Who Is Don Draper?
For fans of the hit period drama, Mad Men, Don Draper needs no introduction.
But for everyone else…
Don Draper, played by Jon Hamm, is the Creative Director, and a junior partner, for the Madison Avenue Advertising company Sterling Cooper set in 1960s New York City. The show focuses primarily on Draper’s life, the lives of his work colleagues and his family, and the agency he works for. Throughout the series we receive a surprisingly, and often horrifically, honest look into what life was like for people living within the spheres of power and influence during a period of rampant bigotry, racism, and sexism. Where other shows would seek to soften the attitudes and behaviours presented or provide characters who, often untrue to their own time and culture, openly rejected and battle such injustices Mad Men does neither. The show makes a good case for the doctrine of Total Depravity, not because it is overly gratuitous (it is, for the most part, very modest), but because the characters are often unapologetically selfish and self-centred using one another in order to stoke their considerable egos. The scant goodness exhibited by the characters is for all the wrong reasons. Mad Men has no heroes or heroines; it just shows people infatuated with money, power, and sex who lived during a period when the rich and powerful were better able to get away whatever they wished because there was little danger of being crucified on social media. And it is for this reason I like Mad Men: because it’s honest about the sinful selfishness and self-centredness that resides in all of us, even within our virtues.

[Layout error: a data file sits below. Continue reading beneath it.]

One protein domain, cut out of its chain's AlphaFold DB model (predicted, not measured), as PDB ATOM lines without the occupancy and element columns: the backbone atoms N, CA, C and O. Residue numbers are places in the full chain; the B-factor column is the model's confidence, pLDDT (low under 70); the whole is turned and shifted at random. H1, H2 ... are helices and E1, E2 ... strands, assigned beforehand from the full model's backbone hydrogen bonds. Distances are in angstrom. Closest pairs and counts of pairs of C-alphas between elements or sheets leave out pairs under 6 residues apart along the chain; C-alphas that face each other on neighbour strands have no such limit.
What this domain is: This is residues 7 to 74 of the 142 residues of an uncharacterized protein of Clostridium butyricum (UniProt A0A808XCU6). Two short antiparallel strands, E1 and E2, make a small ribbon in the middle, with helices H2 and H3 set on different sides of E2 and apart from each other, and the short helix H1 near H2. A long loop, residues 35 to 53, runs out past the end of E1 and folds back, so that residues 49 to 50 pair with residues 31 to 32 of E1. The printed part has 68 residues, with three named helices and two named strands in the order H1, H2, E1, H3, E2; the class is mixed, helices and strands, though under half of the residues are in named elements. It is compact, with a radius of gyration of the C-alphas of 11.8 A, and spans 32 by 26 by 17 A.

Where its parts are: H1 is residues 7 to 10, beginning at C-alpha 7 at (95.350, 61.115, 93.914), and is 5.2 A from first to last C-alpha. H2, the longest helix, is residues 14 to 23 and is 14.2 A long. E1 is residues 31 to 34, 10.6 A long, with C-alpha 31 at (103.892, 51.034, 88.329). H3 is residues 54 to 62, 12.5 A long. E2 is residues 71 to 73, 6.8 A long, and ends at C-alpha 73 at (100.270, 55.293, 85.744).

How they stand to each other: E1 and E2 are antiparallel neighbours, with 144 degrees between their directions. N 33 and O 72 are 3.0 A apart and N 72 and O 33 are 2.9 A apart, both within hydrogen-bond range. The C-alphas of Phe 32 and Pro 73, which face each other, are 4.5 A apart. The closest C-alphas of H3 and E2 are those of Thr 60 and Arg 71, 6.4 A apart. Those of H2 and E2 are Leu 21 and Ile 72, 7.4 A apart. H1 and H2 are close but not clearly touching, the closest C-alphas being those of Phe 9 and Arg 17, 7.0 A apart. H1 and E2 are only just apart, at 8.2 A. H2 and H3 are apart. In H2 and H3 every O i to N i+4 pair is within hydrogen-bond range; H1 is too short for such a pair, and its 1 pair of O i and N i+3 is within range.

Draper’s Chronological Snobbery And Ours
At this point it would be very easy to write off Draper and his associates on account of their degradation of women, African Americans, one another, and the like because, of course, we know better. And yet to do so would be to commit, what C.S. Lewis termed, chronological snobbery: